Choosing a countertop for your kitchen or bathroom can be stressful, and we understand why! They can be one of the most expensive aspects of a renovation, with the added responsibility of affecting the aesthetics of a space. Picking the “right” countertop shouldn’t be a decision based exclusively on looks; factors like durability, price, ease of maintenance. You should also consider availability when making your decision.
But we can help! We break down the pros and cons of engineered quartz, granite, and marble.
Pros: Engineered quartz is made by several different manufacturers in a wide range of colors and textures. It’s made with the general durability of real stone slabs, but with the ease of manufacturing and installation of a man-made product. As a result, engineered quartz isn’t as expensive as other natural stone countertops. It’s also non-porous, so it doesn’t stain like natural stone can, and doesn’t chip or crack as easily.
Cons: On the other hand, customers can expect to see these qualities reflected in the price of engineered quartz, which can be on the higher end. Quartz also doesn’t handle extreme heat as well as granite does. Therefore it could potentially crack if exposed to enough heat.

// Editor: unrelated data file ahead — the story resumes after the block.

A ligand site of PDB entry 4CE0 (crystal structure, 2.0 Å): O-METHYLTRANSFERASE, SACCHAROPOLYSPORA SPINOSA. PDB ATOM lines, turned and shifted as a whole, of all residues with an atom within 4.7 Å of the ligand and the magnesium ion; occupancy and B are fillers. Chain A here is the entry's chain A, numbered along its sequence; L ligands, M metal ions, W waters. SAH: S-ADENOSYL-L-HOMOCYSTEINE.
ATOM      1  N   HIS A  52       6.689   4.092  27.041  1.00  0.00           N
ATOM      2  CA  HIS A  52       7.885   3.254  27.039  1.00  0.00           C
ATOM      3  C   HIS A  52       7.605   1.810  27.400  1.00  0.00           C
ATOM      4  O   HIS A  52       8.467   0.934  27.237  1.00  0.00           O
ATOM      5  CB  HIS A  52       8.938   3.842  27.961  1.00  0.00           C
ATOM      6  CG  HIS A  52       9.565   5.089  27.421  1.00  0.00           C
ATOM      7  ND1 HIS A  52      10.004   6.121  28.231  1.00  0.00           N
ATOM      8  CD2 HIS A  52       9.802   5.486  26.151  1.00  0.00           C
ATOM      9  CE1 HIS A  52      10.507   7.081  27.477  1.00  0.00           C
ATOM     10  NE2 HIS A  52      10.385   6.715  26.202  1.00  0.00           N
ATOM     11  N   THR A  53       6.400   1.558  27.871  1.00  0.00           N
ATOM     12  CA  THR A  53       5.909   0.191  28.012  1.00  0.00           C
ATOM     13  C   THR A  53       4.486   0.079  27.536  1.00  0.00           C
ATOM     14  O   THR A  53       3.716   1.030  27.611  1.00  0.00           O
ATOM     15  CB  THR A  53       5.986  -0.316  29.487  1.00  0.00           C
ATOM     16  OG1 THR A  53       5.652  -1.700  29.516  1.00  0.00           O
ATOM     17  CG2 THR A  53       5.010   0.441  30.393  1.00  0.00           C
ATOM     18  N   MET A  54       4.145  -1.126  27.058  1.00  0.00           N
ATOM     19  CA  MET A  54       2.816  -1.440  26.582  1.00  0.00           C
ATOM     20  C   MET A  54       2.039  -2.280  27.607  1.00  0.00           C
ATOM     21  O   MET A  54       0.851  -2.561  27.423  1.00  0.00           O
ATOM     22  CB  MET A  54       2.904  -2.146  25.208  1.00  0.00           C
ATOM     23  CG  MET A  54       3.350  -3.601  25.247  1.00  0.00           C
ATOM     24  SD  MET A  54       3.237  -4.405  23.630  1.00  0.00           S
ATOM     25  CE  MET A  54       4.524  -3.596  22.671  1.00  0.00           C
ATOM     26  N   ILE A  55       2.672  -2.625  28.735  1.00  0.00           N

Pros: As one of the most common, higher-end countertop materials, granite is a very hard substance that is resistant to scratches. In fact, it’s so hard that it will dull most knife blades! It’s also resistant to heat and, when sealed, stains as well. A granite countertop in the bathroom will not suffer from heat marks from hair dryers or curlers. It’s also available in a range of colors.
Cons: Because granite naturally is porous, it does need to be resealed every 8 to 10 years to maintain its resistance to staining. And because its a natural material, it’s not available in as wide a range of colors as other man-made countertop options.
Pros: Known for being one of the most desirable, elegant materials for countertops, marble won’t disappoint. It is heat-resistant, and available in a range of colors. And as a naturally occurring product, marble offers a one-of-a-kind option where each slab is different.
Cons: Marble isn’t without its flaws though. Its high price means that it isn’t an option for everyone. It is also quite high in maintenance, requiring regular resealing. Sometimes as frequently as every 6 months, depending on how often you cook. Marble countertops are also particularly prone to scratches, soiling and chipping.